Today’s post comes from a brief conversation I had with one of my fellow parishioners when I attended church on Sunday. In an effort to maintain social distancing at church, seats are reserved in advance. Standard procedure now includes visiting the check-in table to receive a seat number before being led there by volunteer ushers. Despite being new to the parish as of last year, I’m starting to recognize a few familiar faces. The woman who usually works the table, checking names and scribbling seat numbers on a pad of sticky notes, has started to remember me as well. She always gives an enthusiastic hello when she spots me in line before sending me off to my seat.
However, this particular Sunday was a little different. This time when I stepped up to the table she gave a great sigh and slapped both palms flat to the table, allowing her pen and sticky notes to clatter away, looking for all the world like a doctor about to deliver a diagnosis. She looked up at me very seriously and said “Sofia… We’ve decided to be friends with you. It’s just so hard to meet young people, especially now with COVID.”
What on Earth do you say to that? I wanted to jump up and down and clap my hands together. I wanted to run around the table and give her a hug. I still don’t know who “we” is but I’m in! Where do I sign? As it was, I only had time to provide my short but emphatic concurrence before following the usher to my seat.
It was the kindest, most heartwarming thing she possibly could have said to a nearly total stranger. Clearly someone at church had noticed my regular attendance as well as the fact that I never had company. As I was led to my seat I couldn’t keep from smiling. Someone in the parish had been thinking about me and, what’s more, they wanted to be my friend despite knowing almost nothing about me. The next day she connected with me on social media, thereby opening a line of communication beyond the church check-in table.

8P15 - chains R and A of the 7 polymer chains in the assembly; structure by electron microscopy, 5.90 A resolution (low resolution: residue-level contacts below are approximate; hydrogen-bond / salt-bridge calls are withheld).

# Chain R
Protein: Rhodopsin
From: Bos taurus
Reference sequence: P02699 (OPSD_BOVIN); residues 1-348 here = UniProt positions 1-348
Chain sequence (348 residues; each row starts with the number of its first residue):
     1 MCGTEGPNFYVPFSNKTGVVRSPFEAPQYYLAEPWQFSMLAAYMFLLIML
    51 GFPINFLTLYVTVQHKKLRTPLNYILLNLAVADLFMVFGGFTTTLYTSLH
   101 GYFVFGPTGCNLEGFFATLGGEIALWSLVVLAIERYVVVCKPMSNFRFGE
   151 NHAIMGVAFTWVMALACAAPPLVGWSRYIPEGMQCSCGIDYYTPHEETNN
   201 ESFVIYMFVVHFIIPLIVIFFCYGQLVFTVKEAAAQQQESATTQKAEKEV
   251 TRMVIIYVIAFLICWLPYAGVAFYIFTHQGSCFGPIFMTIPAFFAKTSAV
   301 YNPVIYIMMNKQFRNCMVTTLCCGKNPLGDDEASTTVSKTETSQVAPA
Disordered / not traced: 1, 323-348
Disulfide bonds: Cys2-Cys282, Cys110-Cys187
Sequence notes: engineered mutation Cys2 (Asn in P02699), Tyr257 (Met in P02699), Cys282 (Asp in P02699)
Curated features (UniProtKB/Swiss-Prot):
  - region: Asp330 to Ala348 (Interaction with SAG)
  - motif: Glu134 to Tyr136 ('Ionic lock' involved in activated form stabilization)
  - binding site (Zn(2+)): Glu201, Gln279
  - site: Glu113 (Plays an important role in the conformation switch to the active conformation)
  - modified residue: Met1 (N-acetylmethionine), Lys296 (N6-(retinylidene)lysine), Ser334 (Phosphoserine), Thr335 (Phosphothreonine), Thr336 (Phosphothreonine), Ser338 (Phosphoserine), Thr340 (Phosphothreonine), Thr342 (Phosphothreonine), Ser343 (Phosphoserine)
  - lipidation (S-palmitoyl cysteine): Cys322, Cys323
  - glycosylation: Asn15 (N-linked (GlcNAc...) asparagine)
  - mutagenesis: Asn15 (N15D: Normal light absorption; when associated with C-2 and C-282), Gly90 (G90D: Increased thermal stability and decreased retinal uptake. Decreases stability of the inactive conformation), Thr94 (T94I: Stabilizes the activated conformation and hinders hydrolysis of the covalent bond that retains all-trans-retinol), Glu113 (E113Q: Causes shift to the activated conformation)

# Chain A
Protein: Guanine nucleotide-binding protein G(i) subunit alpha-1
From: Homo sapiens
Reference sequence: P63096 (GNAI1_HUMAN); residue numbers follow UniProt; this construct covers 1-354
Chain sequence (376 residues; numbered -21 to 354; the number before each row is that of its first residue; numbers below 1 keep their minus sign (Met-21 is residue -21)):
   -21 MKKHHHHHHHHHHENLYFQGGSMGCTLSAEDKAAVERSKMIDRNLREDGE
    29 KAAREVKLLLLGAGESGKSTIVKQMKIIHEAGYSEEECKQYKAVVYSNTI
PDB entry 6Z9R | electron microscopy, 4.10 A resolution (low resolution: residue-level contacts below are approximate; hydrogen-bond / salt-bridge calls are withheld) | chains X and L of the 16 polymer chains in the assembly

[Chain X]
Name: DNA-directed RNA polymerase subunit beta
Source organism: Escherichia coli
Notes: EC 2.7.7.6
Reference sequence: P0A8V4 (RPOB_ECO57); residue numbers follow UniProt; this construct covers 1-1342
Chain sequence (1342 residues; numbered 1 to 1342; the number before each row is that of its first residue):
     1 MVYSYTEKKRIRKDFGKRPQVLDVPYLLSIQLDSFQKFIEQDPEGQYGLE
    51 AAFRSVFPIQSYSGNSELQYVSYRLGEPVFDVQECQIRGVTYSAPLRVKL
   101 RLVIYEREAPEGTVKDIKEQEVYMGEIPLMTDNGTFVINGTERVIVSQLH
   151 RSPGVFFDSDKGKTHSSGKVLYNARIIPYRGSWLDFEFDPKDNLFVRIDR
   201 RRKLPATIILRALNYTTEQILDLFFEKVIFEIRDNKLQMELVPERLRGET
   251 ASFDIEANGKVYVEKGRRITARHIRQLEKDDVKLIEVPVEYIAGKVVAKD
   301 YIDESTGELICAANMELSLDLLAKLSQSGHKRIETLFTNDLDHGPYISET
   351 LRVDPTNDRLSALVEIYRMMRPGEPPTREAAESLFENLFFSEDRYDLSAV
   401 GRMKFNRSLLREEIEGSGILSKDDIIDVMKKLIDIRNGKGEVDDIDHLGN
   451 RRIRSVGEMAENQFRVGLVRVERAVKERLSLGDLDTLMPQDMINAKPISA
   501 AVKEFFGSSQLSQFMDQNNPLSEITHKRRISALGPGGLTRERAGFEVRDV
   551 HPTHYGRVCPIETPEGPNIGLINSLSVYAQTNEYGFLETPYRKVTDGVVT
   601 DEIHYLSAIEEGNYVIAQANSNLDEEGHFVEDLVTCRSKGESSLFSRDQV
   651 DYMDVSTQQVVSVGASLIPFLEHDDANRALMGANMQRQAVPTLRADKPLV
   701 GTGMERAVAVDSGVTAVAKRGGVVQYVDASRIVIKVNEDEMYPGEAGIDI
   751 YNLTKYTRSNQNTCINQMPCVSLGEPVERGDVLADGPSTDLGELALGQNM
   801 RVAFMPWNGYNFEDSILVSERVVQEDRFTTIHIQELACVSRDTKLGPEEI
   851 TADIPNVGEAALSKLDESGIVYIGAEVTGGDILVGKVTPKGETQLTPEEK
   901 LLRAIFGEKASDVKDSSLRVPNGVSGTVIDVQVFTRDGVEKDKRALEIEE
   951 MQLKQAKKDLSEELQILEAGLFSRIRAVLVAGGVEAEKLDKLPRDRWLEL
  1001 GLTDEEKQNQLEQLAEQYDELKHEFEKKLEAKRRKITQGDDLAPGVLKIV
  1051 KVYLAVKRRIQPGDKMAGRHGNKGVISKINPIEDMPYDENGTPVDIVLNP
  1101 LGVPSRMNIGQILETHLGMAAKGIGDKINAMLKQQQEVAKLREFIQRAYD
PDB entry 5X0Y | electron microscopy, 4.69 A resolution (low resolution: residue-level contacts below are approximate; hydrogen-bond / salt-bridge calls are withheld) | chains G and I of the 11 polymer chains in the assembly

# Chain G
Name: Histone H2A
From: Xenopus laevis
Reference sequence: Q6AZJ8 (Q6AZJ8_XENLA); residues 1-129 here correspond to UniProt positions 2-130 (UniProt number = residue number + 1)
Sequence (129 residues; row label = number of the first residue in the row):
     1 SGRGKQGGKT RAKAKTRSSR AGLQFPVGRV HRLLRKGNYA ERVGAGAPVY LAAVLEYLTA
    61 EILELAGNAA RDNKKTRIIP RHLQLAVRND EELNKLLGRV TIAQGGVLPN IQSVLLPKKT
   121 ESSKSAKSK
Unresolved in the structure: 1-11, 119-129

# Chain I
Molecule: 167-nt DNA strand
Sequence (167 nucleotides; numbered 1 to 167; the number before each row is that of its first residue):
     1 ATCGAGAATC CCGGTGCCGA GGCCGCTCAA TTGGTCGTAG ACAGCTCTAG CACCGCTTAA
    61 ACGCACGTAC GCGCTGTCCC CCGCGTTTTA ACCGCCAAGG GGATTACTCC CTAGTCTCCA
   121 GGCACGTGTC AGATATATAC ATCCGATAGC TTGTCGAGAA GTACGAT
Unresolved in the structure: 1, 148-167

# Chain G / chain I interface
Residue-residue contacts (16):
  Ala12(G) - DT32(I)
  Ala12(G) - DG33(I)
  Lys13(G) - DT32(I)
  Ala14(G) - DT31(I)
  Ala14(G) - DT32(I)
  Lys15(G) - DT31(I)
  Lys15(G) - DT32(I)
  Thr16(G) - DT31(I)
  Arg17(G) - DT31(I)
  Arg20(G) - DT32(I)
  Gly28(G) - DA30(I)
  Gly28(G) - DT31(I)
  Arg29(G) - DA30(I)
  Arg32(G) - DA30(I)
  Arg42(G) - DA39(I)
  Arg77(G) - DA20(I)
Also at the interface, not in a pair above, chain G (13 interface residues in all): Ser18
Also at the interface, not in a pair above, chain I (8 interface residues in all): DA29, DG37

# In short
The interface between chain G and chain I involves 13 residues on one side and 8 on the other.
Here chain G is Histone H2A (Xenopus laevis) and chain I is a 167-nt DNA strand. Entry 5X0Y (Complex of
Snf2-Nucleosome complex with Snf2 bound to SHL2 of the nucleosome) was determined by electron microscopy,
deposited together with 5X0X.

When someone comes along and publicly, loudly, proudly declares themself your friend, you pay attention. It certainly is not an offer I intend to pass up.
There are plenty of things that you should definitely not fake; skills on a resume, physical fitness on a remote backpacking trip, sneezing at the grocery store (it’s just allergies, not coronavirus! I swear). But when it comes to confidence in social situations, all that really matters is that you adequately fooled people. Feeling like an extrovert is not a prerequisite for being one as I’ve discovered during my time in Indiana. It turns out that making friends is not as traumatic as it used to seem and it is not an activity reserved for the outgoing social butterflies of the world.
The first step to making friends, even despite your imagined lack of social skills, is to start saying yes to things. When people from work invite you out for happy hour, say yes. Don’t hesitate. Don’t think about it. Don’t tell them that you’ll have to check your calendar because by that time you will have found a perfectly reasonable excuse to politely decline and you will miss the opportunity. Once you’ve agreed, you’re locked in. It would be rude not to make an appearance and convenient scheduling conflicts become much more difficult to voice after you’ve already said you’ll be there. Even if you’re invited to a gathering where you only know one person, go. If you always say no, people will stop inviting you and you’re never going to meet anyone new if you only surround yourself with familiar faces.